By Meg Fair
Pittsburgh Current Contributing Writer
When Stefan Babcock of PUP answered the phone on a chilly morning several weeks ago it was 7:30 a.m. Toronto time. For one of the writers of a record called Morbid Stuff, he sounded truly pleasant and upbeat, impressive for someone who wrote the line, “I hope the world explodes, I hope that we all die / We can watch the highlights in hell / I hope they’re televised.”
PUP with RATBOYS. 7 p.m. Tuesday, April 30. The Rex Theater, 1602 E. Carson St., South Side. Sold out. www.rextheather.net
Over the phone, Babcock chatted about Morbid Stuff, an amorphous personal project called Little Dipper, and approaching vigorous touring in advance of the band’s sold out show with Ratboys at the Rex Theater.
Whenever I first opened the lyric sheet for the record in the press kit–without hearing any of the songs–there were several lines I read that had me saying, “OUCH” out loud. There’s a lot of really dark content on the record, but I’d argue the music is really catchy and high energy. Was it intentional to balance those things out?
I think a lot of the songs come from a pretty dark place for me, they start pretty dark. But PUP is so fun for us, and we’re pretty grateful that we get to do this for our full-time job. I think just because of the nature of the four of us in a basement having fun and writing music about how the world sucks, it turns out pretty joyous.
A lot of this record was bottom of the well for me. I’d like to think i’m pretty self-aware, I’m a pretty lucky individual, to have the partner that I have, to have the life that I have, so a lot of the lyrics are me making fun of myself for feeling so bad. I think sort of that dichotomy between humor and snotty tongue-in-cheekiness, the darkness of it—it kind of makes that message ‘Everything is shit, but it’s probably fine, you’ll be fine.’ It makes the message palatable.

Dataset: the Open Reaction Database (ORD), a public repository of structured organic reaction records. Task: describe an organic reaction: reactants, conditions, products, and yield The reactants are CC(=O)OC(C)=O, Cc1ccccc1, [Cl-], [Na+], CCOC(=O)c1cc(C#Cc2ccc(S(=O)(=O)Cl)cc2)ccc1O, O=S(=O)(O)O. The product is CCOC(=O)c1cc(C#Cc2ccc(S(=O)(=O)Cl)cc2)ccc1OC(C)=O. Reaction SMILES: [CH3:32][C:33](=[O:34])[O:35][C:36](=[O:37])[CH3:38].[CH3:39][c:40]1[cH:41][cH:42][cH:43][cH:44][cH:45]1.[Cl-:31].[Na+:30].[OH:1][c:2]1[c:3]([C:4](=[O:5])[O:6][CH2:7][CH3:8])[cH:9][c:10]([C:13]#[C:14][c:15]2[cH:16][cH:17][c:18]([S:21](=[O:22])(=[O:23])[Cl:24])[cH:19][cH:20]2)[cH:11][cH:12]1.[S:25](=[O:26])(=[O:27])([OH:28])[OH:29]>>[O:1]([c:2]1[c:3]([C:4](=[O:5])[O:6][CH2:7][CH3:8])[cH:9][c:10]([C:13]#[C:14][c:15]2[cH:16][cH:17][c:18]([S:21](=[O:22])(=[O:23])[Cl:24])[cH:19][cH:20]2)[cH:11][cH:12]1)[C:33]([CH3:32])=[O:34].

If you’re writing bummer music and are self-serious, it’s a recipe for the worst emo bands ever. Even if we’re writing the bummer stuff, I want people to listen to this and feel good and feel better and a little less alone or something, so I’m trying my best to not be part of the problem, and to kind of have this band be a positive influence on people despite how dark a lot of the songs are.
Being able to laugh at the absurdity of your own despair is definitely a coping mechanism. Is that one of your personal tools?
That’s so important, it’s so easy to just get sucked down into the mud and be like–and this happens to me all the time–feel like there’s no escape and that everything just sucks, but if you can find a way to kind of laugh at yourself and laugh at how ridiculous it is to feel like that, maybe there’s someway out temporarily. I’m not an expert, but it works for me.
How are you feeling about Morbid Stuff personally after feeling a little rushed on The Dream is Over?
We wrote [The Dream Is Over] between tours in three months and we talked about this before, but I’m super proud of that record, all four of us are really stoked on it, but looking back if we’d had a few more months it would have been a lot better. We try to elevate our game every record.
We took six months off touring and said no to things that were hard to say no to and really kind of focused in. I think we filled in the gaps on this record that we missed on The Dream Is Over.
How do you balance road life and personal life? Is it hard to be on the road on such an aggressive touring schedule? I feel like aggressive is the only way PUP tours.
It’s tough because when you spend a lot of time on the road, I hate it. I need to go home, but when you’re at home for too long, I start to get antsy, a grass is always greener situation. We’re planning on touring really hard with this record, and I think if we had gone into it the way we did the last time without taking a good break from touring, I think it would have been a recipe for the end of this band.
None of us are violent people at all, we’re very … passive? Very violence-is-not-part-of-our-lexicon,’ but we definitely, especially when we’re writing, there’s a lot of emotional violence, a lot of people shutting down or people telling them they are totally fucked, or tuning out, or telling them all their parts are not good. Lots of badgering each other, have high expectations of each other and ourselves, comes out in a passive aggressive way. Lots of 20-minute silences of fuming. We’re all guilty of it, it’s funny for us to look back on it because we feel good about the record, but there are songs on the first record and one on the second we don’t like, and those wounds are festering. We can look back on those days, when we were in turmoil in hell with each other in the jam space and look back with humor.
Morbid Stuff has a lot of really personal material. Is it hard to share such intimate details of your life with strangers? Is it hard for your family and friends? How do you decide what’s okay to share and what’s off the table?